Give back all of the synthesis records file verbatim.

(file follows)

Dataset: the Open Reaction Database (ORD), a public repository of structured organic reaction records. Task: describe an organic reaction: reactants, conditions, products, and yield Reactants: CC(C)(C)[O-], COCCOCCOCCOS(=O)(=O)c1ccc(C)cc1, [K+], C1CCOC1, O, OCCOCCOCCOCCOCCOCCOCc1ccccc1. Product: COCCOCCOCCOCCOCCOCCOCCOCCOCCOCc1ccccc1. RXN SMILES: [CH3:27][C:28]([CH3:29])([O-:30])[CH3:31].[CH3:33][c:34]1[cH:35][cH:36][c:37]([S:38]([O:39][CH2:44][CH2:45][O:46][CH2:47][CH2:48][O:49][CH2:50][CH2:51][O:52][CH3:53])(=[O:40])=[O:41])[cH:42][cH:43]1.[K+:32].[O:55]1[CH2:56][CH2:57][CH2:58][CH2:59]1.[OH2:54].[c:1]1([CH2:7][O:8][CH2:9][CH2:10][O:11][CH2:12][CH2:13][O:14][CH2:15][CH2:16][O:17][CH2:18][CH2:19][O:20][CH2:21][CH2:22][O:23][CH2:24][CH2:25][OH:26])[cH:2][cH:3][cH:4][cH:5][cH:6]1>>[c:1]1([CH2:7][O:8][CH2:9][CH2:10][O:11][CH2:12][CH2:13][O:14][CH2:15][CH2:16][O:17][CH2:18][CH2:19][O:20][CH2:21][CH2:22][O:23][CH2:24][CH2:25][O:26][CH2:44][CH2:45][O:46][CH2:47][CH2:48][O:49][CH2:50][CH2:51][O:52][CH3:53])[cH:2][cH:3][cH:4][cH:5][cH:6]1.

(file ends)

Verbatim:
Dataset: the Open Reaction Database (ORD), a public repository of structured organic reaction records. Task: describe an organic reaction: reactants, conditions, products, and yield Reactants: CC(C)(C)[O-], COCCOCCOCCOS(=O)(=O)c1ccc(C)cc1, [K+], C1CCOC1, O, OCCOCCOCCOCCOCCOCCOCc1ccccc1. Product: COCCOCCOCCOCCOCCOCCOCCOCCOCCOCc1ccccc1. RXN SMILES: [CH3:27][C:28]([CH3:29])([O-:30])[CH3:31].[CH3:33][c:34]1[cH:35][cH:36][c:37]([S:38]([O:39][CH2:44][CH2:45][O:46][CH2:47][CH2:48][O:49][CH2:50][CH2:51][O:52][CH3:53])(=[O:40])=[O:41])[cH:42][cH:43]1.[K+:32].[O:55]1[CH2:56][CH2:57][CH2:58][CH2:59]1.[OH2:54].[c:1]1([CH2:7][O:8][CH2:9][CH2:10][O:11][CH2:12][CH2:13][O:14][CH2:15][CH2:16][O:17][CH2:18][CH2:19][O:20][CH2:21][CH2:22][O:23][CH2:24][CH2:25][OH:26])[cH:2][cH:3][cH:4][cH:5][cH:6]1>>[c:1]1([CH2:7][O:8][CH2:9][CH2:10][O:11][CH2:12][CH2:13][O:14][CH2:15][CH2:16][O:17][CH2:18][CH2:19][O:20][CH2:21][CH2:22][O:23][CH2:24][CH2:25][O:26][CH2:44][CH2:45][O:46][CH2:47][CH2:48][O:49][CH2:50][CH2:51][O:52][CH3:53])[cH:2][cH:3][cH:4][cH:5][cH:6]1.